Modern Primitives examines a vivid contemporary enigma: the growing revival of highly visual (and sometimes shocking) “primitive” body modification practices – tattooing, multiple piercing, and scarification. Perhaps Nietzsche has an explanation: “One of the things that may drive thinkers to despair is the recognition of the fact that the illogical is necessary for man and that out of the illogical comes much that is good. It is so firmly rooted in the passions, in language, in art, in religion and generally in everything that gives value to life, that it cannot be withdrawn without thereby injuring all these beautiful things. It is only the all-too-naive person who can believe that the nature of man can be changed into a purely logical one.”
Civilization, with its emphasis on logic, may be stifling and life-thwarting, yet a cliche-ridden illusion as to what is “primitive” provides no solution to the problem: how do we achieve an integration of the poetic and scientific imagination in our lives? There are pitfalls on both sides, and what is absolutely not intended is any romanticization of “nature” or “primitive society.” After all, advances in science and technology have eliminated much mind-numbing, repetitive labor, and inventions such as the inexpensive microcomputer have opened up unprecedented possibilities for individual creative expression.
Obviously, it is impossible to return to an authentic “primitive” society. Those such as the Tasaday in the Philippines and the Dayaks in Borneo are irrevocably contaminated. Besides having been dubiously idealized and only partially understood in the first place, under scrutiny many “primitive” societies reveal forms of repression and coercion (such as the Yanoamo, who ritually bash each other’s heads in, and African groups who practice clitoridectomy – removal of the clitoris) which would be unbearable to emancipated individuals of today. What is implied by the revival of “modern primitive” activities is the desire for, and the dream of, a more ideal society.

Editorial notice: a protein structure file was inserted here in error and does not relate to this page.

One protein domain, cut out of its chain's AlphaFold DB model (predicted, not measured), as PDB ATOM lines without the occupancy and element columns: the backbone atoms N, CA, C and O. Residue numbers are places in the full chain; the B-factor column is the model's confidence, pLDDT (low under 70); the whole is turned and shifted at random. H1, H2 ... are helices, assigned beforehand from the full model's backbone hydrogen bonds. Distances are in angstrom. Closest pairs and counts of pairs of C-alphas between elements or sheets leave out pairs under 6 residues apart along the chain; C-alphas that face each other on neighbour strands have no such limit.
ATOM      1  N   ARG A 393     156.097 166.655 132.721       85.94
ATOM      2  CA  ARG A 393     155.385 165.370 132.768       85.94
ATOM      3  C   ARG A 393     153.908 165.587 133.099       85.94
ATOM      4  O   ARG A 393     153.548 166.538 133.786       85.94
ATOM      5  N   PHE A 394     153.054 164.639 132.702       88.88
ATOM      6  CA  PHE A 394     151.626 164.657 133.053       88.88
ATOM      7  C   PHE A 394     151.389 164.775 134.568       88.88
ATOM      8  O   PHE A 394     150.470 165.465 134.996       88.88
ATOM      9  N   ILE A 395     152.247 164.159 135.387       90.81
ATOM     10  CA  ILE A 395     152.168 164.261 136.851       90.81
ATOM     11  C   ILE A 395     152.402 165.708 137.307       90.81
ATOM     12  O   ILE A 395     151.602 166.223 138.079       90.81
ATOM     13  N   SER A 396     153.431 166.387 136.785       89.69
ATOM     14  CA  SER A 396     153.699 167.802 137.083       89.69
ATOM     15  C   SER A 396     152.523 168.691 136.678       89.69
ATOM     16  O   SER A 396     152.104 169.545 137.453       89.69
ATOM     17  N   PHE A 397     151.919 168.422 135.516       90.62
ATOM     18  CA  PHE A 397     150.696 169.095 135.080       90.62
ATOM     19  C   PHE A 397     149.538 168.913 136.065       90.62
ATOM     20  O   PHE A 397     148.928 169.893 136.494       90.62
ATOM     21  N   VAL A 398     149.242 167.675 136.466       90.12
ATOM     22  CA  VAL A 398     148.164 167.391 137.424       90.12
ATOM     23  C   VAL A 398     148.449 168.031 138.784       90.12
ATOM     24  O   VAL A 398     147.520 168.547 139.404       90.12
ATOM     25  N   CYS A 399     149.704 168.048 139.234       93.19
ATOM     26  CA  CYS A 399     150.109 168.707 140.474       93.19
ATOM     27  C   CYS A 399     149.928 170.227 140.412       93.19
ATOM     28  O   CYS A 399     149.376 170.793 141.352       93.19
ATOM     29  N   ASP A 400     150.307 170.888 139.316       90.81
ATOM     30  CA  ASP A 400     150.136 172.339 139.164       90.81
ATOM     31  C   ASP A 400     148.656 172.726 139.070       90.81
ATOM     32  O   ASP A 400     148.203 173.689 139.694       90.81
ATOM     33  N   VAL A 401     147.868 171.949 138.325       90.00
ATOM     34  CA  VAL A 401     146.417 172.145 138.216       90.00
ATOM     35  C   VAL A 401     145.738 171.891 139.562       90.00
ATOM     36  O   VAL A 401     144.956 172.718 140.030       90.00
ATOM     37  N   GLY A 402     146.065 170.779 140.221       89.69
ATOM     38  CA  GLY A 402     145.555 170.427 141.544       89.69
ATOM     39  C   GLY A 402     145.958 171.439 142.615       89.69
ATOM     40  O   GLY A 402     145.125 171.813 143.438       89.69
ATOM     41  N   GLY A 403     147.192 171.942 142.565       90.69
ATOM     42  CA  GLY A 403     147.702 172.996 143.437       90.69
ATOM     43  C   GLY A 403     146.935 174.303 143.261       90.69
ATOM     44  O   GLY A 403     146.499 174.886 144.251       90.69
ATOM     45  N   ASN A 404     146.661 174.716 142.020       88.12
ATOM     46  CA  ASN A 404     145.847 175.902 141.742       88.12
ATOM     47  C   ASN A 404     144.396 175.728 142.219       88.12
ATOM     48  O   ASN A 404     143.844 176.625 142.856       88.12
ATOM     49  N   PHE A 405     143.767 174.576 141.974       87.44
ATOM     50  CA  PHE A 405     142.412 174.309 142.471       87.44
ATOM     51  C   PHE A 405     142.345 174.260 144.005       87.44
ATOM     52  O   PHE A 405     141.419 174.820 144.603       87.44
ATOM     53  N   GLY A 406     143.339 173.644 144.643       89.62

Amidst an almost universal feeling of powerlessness to “change the world,” individuals are changing what they do have power over: their own bodies. That shadowy zone between the physical and the psychic is being probed for whatever insight and freedoms may be reclaimed. By giving visible bodily expression to unknown desires and latent obsessions welling up from within, individuals can provoke change – however inexplicable – in the external world of the social, besides freeing up a creative part of themselves; some part of their essence.
All sensual experience functions to free us from “normal” social restraints, to awaken our deadened bodies to life. All such activity points toward a goal: the creation of the “complete” or “integrated” man and woman, and in this we are yet prisoners digging an imaginary tunnel to freedom. Our most inestimable resource, the unfettered imagination, continues to be grounded in the only truly precious possession we can ever have and know, and which is ours to do with what we will: the human body.
– V. Vale